VININGS — Outraged residents worried about toxic emissions from the Smyrna Sterigenics plant are mobilizing to shut it down.
Smyrna resident Tony Adams reached out to officials as soon as he learned about the issue. He became emotional while explaining why this hit home for him. His mother died of cancer when he was 16, and he lost several friends to cancer before their 40s. He’d grown up near a chemical plant that was eventually declared an EPA Superfund site.
“I swore as a 16-year-old, if I ever felt that I was being put in that situation again, I’m not going to sit around and wait for someone to do something,” he said at a town hall meeting at the Atlanta Free Thought Society building in Vinings. “So I’m sorry if some of you are upset with me because of our property values, but this is bigger.”
Adams reached out to attorney Margie Donnell, who was already a year into a fight with Sterigenics in Willowbrook, Illinois. She and fellow community activist Neringa Zymancius both flew to Atlanta to address the packed room Wednesday that had people standing in the back and sitting in the aisle.
The MDJ first published the story July 20 after a report released by Georgia Health News and WebMD revealed elevated levels of ethylene oxide, a cancer-causing chemical, in the air. Ethylene oxide is used to sterilize medical equipment. The Illinois-based company Sterigenics uses the chemical at its plant south of Atlanta Road near the Chattahoochee River.
In 2016, the EPA reclassified ethylene oxide from a probable human carcinogen to a human carcinogen, but according to Donnell, they have not updated the regulations for what is considered a risk for long-term exposure.
Since the geographical areas affected change with the weather and wind direction, Donnell and Zymancius emphasized the importance of getting the surrounding communities involved. Though many of the attendees came from Cobb, some were from Fulton County and the city of Atlanta.
The city of Willowbrook, Illinois, was able to recruit help from neighboring villages Darien, Hinsdale and Burr Ridge, which are financially assisting with the fight against Sterigenics.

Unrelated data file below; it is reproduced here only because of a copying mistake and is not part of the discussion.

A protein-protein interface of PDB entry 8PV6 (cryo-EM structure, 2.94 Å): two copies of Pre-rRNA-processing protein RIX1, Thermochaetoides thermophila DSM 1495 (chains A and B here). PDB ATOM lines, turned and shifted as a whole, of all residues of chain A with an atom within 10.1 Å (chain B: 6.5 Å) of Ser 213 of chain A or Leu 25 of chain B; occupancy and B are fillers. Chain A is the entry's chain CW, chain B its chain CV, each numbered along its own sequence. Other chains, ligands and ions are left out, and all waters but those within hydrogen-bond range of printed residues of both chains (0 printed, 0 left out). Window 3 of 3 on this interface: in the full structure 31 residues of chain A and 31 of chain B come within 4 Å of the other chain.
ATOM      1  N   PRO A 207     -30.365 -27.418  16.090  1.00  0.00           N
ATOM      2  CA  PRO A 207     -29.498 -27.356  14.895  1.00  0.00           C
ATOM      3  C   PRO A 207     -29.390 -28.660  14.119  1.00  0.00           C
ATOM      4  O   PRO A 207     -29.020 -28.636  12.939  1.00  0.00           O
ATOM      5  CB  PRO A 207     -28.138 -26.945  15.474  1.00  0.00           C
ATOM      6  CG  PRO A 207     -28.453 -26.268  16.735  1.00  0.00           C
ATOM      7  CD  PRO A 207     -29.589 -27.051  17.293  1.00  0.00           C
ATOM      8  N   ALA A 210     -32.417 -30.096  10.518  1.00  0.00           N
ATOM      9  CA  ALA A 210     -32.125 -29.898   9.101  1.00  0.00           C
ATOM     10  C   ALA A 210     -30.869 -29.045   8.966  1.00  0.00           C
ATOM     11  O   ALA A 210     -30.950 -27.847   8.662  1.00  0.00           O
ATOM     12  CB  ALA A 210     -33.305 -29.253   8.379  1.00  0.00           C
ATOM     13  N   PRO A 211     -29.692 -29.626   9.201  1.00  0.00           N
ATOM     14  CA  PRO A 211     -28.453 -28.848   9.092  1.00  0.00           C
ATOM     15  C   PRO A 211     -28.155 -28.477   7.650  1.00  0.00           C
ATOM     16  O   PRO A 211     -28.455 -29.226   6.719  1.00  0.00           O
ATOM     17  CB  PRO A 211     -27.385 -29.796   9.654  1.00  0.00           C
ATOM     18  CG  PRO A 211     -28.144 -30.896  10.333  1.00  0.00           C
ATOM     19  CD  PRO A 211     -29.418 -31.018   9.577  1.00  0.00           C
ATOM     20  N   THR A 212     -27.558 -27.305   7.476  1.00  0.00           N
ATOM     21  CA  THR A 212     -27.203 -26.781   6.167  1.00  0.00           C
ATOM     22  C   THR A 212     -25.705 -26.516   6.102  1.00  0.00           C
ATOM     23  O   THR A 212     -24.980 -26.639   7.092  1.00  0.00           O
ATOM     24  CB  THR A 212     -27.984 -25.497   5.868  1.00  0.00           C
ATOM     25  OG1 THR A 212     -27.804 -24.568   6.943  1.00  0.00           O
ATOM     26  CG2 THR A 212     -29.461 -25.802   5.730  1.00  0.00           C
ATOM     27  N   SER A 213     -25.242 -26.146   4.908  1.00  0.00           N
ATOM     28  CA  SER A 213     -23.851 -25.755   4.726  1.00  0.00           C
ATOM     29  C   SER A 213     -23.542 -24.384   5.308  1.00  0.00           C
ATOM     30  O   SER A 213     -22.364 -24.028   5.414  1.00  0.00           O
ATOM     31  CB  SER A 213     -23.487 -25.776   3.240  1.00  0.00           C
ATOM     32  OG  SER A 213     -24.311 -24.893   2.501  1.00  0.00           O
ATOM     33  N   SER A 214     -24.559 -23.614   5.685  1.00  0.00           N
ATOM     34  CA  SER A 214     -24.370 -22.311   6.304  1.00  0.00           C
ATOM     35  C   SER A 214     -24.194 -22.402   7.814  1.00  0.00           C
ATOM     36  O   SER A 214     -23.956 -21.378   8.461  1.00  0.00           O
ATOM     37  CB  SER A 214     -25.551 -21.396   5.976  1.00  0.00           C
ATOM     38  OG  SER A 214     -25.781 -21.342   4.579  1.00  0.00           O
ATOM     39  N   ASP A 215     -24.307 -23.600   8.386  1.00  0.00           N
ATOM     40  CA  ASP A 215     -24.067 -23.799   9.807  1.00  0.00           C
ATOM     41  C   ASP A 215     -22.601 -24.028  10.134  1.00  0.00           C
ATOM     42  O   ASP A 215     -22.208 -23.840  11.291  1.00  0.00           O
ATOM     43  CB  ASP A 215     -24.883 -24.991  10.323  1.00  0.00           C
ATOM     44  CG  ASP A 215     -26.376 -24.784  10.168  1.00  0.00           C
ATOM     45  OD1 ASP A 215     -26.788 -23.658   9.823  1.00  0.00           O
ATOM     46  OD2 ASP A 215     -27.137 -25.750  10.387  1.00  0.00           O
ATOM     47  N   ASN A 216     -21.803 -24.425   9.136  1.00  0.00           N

“All of those towns have gotten on board and filed motions to join the lawsuit against them because they are being affected. But they have no control. They’re not the ones able to say get out,” Donnell said.
Attendee Jeff Hochberg said he was extremely distressed to learn his family could be breathing contaminated air. Adding to his concern, he lives in Fulton County right across the Chattahoochee River from the coal ash ponds of Plant McDonough. He’s convinced his family’s health issues, which include migraines and a brain tumor, are not a coincidence.
“We’ve talked about moving,” he told the MDJ. “I’m scared. I’m ready to leave.”
Despite the Smyrna address, the city of Smyrna says the plant is outside their jurisdiction and in unincorporated Cobb County, which has shifted the focus of many citizens to contact Cobb’s Board of Commissioners, Commissioner Bob Ott in particular, since the plant is in his district. Ott has said he intends to meet with environmental experts on Aug. 1.
Air testing is key, Donnell told the crowd. Sterigenics was aware of the testing schedule in Willowbrook, so the mayor paid for independent testing done for 30 days straight. The results led to the governor shutting down the facility, but the company is in court fighting to resume operations, Donnell said.
“We will fight until they are gone for good and we hope that you will do the same,” she said.
State Sen. Jen Jordan, D-Buckhead, and state Rep. Erick Allen, D-Smyrna, have spoken with the president of Sterigenics, and the company has since issued a statement saying they will be applying to the Georgia Environmental Protection Division for approval of new emissions reducing technology.
Donnell criticized the company’s response. She said she located articles on microfiche from 1989 and 1996 in which Sterigenics was accused of polluting with ethylene oxide. Both times the company said it was adding control measures to reduce emissions. Just last year, the report was released about the air quality in Donnell’s Illinois community.
“Sterigenics says, hey guess what, we just added control measures to reduce emissions by 90%,” Donnell said. “Then everybody wonders why we don’t believe them, why we don’t trust them.”
In a previous MDJ article, Sterigenics defended its operations, saying it safely operates within regulations but will further address environmental concerns in the wake of news reports suggesting its Smyrna plant has cancer-causing potential.
The Illinois-based company that operates the facility south of Atlanta Road near the Chattahoochee River said its plant “safely operates in compliance with permits and regulations established by the Georgia Environmental Protection Division and the United States Environmental Protection Agency.”
However, the company went on to acknowledge the concern surrounding emissions of ethylene oxide, saying in a statement it has “consistently taken voluntary steps to reduce emissions over the past five years,” resulting in the reduction of 90% of the emissions at the facility near Smyrna. The company also committed to installing further emissions-reducing measures in the next 12 to 14 weeks, should the Georgia Environmental Protection Division permit the action.
A community meeting with Sterigenics is set for 7 p.m. Tuesday at Campbell Middle School, according to Jennifer Bennett, spokeswoman for the city of Smyrna. Representatives from the company as well as elected officials from the state, county and Smyrna are expected to attend.